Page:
COVID-19 restricts access to abortions in Slovakia

Many hospitals in Slovakia have stopped performing abortions following a government decision to postpone all planned surgeries except life-saving ones due to the risk of infections during the coronavirus pandemic.

This has resulted in Slovakia effectively limiting access to safe and timely abortions, several human rights organisations have warned, prompting ombudswoman Mária Patakyová to request the country’s new health minister, Marek Krajčí (OĽaNO), to guarantee women have access to safe abortions during the pandemic.

>>To read more about how Slovakia has been dealing with the pandemic, check here.

A month ago, Krajčí said he “does not recommend” having an abortion in the current crisis, but acknowledged these can be performed legally provided both the woman and the doctor are willing to take the risk.

“Surely, the ombudswoman will understand that the decreased immunity during operation could multiply the risks of any surgical procedure. Health and lives of mothers, weakened by the surgery, could be very much at risk,” a ministry spokeswoman told the TASR agency.

“We deem the statements [by the ombudswoman] saying this constitutes unproportionate interference into women’s sexual rights to be a very serious allegation, that is unfounded and without any substance,“ the ministry added.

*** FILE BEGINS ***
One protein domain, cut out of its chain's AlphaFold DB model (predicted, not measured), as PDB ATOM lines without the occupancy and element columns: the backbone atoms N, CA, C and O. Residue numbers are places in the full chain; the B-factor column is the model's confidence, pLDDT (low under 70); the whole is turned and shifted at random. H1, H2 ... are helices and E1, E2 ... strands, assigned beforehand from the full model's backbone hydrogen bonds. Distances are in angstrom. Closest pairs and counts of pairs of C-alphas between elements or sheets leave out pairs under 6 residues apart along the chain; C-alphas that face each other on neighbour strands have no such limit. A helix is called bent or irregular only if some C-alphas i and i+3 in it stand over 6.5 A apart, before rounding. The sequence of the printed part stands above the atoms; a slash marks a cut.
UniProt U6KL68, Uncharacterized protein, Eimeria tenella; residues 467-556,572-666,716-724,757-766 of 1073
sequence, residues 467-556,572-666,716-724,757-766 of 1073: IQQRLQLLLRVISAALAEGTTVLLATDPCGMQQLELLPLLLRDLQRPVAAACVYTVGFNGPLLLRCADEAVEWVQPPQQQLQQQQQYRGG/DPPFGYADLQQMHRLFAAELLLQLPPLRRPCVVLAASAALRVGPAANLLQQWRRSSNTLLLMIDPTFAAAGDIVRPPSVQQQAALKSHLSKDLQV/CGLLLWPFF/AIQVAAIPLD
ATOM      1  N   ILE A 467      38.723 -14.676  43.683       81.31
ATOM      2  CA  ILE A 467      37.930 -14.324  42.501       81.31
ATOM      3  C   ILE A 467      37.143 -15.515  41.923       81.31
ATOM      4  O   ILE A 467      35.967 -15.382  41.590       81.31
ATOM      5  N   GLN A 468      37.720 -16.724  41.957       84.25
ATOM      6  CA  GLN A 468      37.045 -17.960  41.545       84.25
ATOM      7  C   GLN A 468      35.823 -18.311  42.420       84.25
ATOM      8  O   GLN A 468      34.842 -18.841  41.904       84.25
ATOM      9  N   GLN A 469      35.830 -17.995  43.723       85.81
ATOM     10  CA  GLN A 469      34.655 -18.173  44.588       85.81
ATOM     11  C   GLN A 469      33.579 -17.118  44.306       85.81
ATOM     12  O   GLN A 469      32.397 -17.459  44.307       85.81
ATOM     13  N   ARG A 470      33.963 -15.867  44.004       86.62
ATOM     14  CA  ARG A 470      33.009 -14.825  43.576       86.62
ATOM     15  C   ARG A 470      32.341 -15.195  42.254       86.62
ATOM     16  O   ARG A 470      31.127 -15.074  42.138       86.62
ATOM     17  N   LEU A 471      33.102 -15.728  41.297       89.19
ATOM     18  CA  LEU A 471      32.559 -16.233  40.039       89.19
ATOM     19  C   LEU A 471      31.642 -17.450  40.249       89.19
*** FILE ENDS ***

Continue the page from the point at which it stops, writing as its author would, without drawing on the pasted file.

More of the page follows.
The ministry is urging women to protect their health and not request any procedures from the doctors that can seriously affect their health, effectively limiting their access to safe pregnancy termination.

The non-surgical medical method (abortion pill), deemed the safest method available by experts, is not legal in Slovakia. The Ministry of Health has not authorised the pill to enter the market in Slovakia as some women travel to Austria for this procedure.

In Romania, authorities have recommended the postponement of all non-essential medical interventions, and while officially abortions are not forbidden in Romania, media reported that hospitals are not performing pregnancy terminations.

Moreover, many medical clinics are closed, and of the total number of public hospitals, just 11% are performing abortions at request, none of them in Bucharest.

In Poland, which has the second strictest law on abortion in the EU after Malta, the governing PiS has sought to sneak through a bill amid the pandemic that would criminalise abortion in cases of fatal foetal deformation.

The bill was initially accepted by the Sejm, Poland’s lower house, but is now subject to hearings of the health and social policy committees and is likely to remain stuck there at least until the elections.

In the eve of the Sejm vote, dozens of women protested in their cars due to the strict lockdown measures in place since 14 April.

(Zuzana Gabrižová | EURACTIV.sl, Karolina Zbytniewska | EURACTIV.pl, Bogdan Neagu | EURACTIV.ro)

 

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